Num 31:49 – not one man was missing from us. Rashi – there is not one missing… Similarly, “for your seat will be vacant (יִפָּקֵד) ” (I Sam. 20:18)—the place where you sit will be missing, the one who usually sits there. Similarly: וַיִּפָּקֵד מְקוֹם דָּוִד “David’s place was vacant” (ibid. 25); his place was missing, and no one was sitting there. 

 

An unexpected absence leads one’s friends to worry about his well-being, and they cannot rest comfortably until his safety is ascertained. So too the bar-Mitzva, irrespective of his present activity, is always mindful of the next Mitzva he will perform, of the next opportunity he will have to study Torah.

 

The prayer and hope must be to internalize and actualize this vision of the true-Bar-Mitzva, and live King David’s immortal words:

 

תה’ קיט:קכח – עַל כֵּן כָּל פִּקּוּדֵי כֹל יִשָּׁרְתִּי כָּל אֹרַח שֶׁקֶר שָׂנֵאתִי.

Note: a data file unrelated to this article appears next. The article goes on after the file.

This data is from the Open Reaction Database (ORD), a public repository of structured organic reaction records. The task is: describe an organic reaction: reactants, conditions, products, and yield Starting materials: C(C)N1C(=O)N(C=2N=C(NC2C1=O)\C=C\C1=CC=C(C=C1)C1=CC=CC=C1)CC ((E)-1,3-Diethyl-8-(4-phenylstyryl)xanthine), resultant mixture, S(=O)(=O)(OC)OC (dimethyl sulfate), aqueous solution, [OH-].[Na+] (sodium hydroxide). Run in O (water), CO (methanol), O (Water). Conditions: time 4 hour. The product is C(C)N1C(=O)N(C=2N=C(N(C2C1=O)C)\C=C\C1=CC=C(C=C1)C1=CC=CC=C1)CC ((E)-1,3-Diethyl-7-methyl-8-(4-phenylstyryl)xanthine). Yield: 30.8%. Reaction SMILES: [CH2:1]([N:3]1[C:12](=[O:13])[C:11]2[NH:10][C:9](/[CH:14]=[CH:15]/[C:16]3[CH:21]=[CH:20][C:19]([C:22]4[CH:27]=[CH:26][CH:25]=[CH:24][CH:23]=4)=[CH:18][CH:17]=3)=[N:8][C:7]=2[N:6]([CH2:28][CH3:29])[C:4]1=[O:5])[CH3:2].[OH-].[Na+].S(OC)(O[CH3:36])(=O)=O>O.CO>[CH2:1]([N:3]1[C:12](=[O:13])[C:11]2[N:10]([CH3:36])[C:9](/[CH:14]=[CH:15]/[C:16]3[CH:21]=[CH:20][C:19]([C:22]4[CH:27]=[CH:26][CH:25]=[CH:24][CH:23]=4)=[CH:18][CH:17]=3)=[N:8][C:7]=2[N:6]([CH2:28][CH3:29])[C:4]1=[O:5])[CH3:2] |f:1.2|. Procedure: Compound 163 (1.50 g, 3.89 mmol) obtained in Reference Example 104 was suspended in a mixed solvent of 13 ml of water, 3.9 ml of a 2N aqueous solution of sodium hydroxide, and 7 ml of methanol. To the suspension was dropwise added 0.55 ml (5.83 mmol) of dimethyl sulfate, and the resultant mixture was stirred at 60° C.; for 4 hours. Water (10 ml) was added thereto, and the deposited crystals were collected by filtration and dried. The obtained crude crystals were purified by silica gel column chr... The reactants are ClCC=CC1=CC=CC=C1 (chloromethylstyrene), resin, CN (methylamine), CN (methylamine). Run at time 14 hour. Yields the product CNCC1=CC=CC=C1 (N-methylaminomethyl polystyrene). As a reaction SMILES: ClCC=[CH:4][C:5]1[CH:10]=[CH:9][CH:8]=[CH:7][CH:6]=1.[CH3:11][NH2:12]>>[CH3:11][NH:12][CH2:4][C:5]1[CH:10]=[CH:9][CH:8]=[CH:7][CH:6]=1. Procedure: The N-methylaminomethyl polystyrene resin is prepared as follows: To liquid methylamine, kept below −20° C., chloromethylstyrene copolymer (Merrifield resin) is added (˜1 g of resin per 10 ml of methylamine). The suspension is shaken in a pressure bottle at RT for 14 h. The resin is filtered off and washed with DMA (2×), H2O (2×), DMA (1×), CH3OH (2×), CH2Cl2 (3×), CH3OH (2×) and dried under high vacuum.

Ps. 119:128 – I considered all precepts of all things upright; [and] every false way I hated.

 

 

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Yehoshua (Jeremy) Steinberg

Founding Director, Editor-In-Chief at Veromemanu
Yehoshua (Jeremy) Steinberg is the Founding Director and Editor-in-chief of Veromemanu and it' website BiblicalHebrewEtymology.com.

Yehoshua is a retired U.S. Army Chaplain and currently lives in Israel with his wife and children.

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Yehoshua (Jeremy) Steinberg